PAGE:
How is radical creativity understood at Aalto?

A study will explore how an ambiguously and ambitiously defined strategic focus affects organisational norms, identity and ways of working. Read the interview report or assign a workshop with your unit.
Radical creativity and its axis: Outcome - process, individual – collective and intentional - serendipitous.
The different manifestations of radical creativity. Illustration: Anna Kuukka


Organizations and communities across the globe are reaching for novel solutions and innovation for human and planetary flourishing. 

The concept of radical creativity in Aalto University's strategy has generated much debate internally, and it is interpreted and articulated in very different ways across the university. The university's own researchers in the fields of innovation, design and change management wanted to study the phenomenon, and began to explore how the wording of strategy influences organisational norms, identity and ways of working.   

The research began with 54 interviews that mapped how members of the Aalto faculty perceive and implement radical creativity in their work.   

The first phase of the study, a not yet peer-reviewed interview summary, is openly available and can be downloaded below. The researchers hope the report will contribute to further discussion and insights within Aalto around the ambiguous strategic expression, radical creativity.  

Based on the interviews, members of the Aalto community are interested in how others have understood the new concept.   

The report highlights that radical creativity is understood in many different ways: as a process, as an outcome, at the individual level and as collaboration. It is also strongly linked to more open, interdisciplinary collaboration and experimentation as well as exploration of the unknown with a higher risk, impact and future-focused topics.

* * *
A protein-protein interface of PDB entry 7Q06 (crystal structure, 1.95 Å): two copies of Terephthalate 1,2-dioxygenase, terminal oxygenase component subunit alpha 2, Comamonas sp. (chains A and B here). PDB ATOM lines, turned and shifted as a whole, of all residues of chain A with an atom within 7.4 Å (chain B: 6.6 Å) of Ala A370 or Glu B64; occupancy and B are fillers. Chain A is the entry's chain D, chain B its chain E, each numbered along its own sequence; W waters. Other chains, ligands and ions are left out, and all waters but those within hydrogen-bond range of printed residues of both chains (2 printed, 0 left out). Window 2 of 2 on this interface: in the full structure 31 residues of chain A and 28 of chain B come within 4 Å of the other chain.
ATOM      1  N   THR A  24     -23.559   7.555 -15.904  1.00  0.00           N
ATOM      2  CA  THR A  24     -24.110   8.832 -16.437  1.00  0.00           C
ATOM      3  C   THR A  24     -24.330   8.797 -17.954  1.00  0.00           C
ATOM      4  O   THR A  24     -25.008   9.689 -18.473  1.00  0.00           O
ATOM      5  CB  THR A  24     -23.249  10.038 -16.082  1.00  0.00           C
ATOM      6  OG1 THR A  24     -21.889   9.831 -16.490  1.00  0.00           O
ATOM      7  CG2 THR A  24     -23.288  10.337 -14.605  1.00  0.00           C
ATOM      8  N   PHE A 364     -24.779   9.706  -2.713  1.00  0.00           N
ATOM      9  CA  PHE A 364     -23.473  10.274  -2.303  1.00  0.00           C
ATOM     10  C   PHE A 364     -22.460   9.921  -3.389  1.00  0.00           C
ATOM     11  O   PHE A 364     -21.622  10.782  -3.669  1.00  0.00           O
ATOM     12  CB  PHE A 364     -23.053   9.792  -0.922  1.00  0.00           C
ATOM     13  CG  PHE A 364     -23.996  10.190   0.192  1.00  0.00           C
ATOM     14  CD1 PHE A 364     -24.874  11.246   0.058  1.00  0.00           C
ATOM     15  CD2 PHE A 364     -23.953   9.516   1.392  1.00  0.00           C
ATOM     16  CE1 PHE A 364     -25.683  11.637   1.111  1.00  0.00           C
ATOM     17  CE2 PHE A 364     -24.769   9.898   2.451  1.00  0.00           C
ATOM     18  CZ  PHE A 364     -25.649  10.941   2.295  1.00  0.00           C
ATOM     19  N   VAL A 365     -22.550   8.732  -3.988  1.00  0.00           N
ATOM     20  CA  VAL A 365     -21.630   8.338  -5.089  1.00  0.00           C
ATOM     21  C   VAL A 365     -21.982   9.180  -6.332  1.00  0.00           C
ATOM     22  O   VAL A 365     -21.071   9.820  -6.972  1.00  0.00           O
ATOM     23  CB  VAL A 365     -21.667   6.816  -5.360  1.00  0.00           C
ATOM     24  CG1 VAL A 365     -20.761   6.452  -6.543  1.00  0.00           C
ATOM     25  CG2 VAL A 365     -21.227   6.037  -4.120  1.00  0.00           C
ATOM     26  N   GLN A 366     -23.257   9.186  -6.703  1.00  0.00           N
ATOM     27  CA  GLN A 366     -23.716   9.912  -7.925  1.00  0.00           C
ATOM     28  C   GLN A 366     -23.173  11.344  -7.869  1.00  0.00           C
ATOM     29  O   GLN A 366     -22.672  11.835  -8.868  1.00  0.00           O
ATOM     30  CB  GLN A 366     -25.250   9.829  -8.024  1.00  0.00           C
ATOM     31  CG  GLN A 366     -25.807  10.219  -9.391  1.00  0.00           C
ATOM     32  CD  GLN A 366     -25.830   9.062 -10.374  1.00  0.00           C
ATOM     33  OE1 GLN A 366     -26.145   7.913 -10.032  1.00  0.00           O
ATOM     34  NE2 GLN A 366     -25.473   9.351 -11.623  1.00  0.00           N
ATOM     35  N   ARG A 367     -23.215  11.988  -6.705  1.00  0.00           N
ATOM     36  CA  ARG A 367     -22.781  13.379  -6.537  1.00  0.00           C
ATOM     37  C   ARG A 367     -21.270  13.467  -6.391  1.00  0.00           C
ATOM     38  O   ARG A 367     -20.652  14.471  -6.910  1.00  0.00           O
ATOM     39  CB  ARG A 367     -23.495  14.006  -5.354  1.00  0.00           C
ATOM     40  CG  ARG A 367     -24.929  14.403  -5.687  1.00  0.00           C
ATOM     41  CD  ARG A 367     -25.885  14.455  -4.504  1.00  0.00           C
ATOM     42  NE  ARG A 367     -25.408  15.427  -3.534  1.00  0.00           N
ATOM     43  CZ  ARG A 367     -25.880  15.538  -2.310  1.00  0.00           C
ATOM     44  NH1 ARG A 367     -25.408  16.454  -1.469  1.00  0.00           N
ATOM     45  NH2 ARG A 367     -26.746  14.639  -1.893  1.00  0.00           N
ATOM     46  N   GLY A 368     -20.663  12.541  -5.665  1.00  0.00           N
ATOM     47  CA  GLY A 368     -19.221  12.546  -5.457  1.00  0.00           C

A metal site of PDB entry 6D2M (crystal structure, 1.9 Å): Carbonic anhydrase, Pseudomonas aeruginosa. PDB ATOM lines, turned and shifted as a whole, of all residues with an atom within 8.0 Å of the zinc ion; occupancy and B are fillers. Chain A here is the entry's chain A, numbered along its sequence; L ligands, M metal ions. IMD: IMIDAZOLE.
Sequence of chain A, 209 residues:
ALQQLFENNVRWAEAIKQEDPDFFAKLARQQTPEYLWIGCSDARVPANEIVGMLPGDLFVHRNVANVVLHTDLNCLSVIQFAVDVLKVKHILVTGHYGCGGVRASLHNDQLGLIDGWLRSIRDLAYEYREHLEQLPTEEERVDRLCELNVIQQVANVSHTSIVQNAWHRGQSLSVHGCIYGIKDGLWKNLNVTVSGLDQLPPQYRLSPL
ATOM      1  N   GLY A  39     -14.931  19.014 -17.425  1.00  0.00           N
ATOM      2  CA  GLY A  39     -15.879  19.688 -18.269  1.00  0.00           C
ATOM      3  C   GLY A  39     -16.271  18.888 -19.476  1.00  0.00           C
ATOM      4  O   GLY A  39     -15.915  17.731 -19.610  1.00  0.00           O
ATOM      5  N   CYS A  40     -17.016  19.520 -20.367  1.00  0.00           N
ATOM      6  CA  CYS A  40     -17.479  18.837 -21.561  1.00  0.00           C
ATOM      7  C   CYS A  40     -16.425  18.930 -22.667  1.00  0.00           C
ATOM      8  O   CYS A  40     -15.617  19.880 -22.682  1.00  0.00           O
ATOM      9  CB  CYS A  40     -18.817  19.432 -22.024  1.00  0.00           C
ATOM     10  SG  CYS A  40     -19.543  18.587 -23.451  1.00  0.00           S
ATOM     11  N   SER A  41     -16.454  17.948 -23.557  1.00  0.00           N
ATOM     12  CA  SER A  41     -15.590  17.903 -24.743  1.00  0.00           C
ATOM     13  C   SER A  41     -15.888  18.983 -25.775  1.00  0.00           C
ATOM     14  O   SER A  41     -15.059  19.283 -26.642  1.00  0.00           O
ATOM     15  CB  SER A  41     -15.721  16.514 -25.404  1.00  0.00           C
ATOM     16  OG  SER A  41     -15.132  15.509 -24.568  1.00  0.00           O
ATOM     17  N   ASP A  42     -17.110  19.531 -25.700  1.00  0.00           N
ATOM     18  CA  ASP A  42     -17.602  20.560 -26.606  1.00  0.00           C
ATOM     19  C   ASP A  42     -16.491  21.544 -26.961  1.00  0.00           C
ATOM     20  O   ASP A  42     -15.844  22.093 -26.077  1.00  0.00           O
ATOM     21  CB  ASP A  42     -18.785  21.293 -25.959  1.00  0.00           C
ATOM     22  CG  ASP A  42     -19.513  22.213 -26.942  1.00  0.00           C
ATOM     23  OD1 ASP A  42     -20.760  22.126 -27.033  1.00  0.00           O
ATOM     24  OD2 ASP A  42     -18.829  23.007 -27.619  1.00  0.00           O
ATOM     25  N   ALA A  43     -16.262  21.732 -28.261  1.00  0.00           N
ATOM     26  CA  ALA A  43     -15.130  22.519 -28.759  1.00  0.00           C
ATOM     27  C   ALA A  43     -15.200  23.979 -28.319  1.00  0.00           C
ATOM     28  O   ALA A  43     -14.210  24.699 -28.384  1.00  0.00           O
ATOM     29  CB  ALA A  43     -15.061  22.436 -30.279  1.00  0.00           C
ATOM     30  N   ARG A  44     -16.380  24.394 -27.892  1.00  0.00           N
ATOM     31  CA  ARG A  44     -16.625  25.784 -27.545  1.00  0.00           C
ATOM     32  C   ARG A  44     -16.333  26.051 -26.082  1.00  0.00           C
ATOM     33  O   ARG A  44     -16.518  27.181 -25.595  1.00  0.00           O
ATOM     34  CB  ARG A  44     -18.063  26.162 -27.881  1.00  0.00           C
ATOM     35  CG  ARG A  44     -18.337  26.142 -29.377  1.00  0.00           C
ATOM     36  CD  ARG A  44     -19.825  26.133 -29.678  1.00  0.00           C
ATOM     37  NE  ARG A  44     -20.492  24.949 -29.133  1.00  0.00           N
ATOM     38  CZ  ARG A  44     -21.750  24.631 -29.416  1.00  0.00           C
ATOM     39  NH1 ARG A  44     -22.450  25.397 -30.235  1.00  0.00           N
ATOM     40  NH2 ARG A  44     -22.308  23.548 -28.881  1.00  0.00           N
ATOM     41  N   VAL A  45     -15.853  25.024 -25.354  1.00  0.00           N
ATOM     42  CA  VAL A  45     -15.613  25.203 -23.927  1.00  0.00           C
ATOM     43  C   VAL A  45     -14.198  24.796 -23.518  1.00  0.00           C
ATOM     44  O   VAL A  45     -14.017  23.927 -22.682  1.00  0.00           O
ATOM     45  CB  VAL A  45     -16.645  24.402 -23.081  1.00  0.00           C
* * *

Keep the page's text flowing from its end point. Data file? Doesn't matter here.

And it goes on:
Portrait image of Tua Björklund
Assistant professor Tua Björklund. Photo: Mikko Raskinen

‘What was even a little surprising in the responses, was how close radical creativity was perceived to be to the core of research in all disciplines,’ says Assistant Professor Tua Björklund, one of the interviewers and authors of the report and the director of the study.  

Responses reflecting on the concept of radical varied from paradigm shifts and disciplinary transformation to concrete examples of knowledge from another field being applied to a new context or unusual ways of doing things.     

What is essential, however, is the strategic incentive to think bigger – beyond the incremental development. ‘Even if a scientist's or a teacher's own discipline is not related to creativity, innovation or development, understanding radical creativity can help enable scientific breakthroughs,’ explains Björklund.  

Sparking discussions for new thinking and collaboration  

The researchers suggest that by making visible and articulating the different manifestations of radical creativity (processes–outcomes, intentional–serendipitous, individual–collaboration), it will be easier for staff to perceive similarities and differences, which will, in turn, increase opportunities for radically creative collaboration and make it run more smoothly.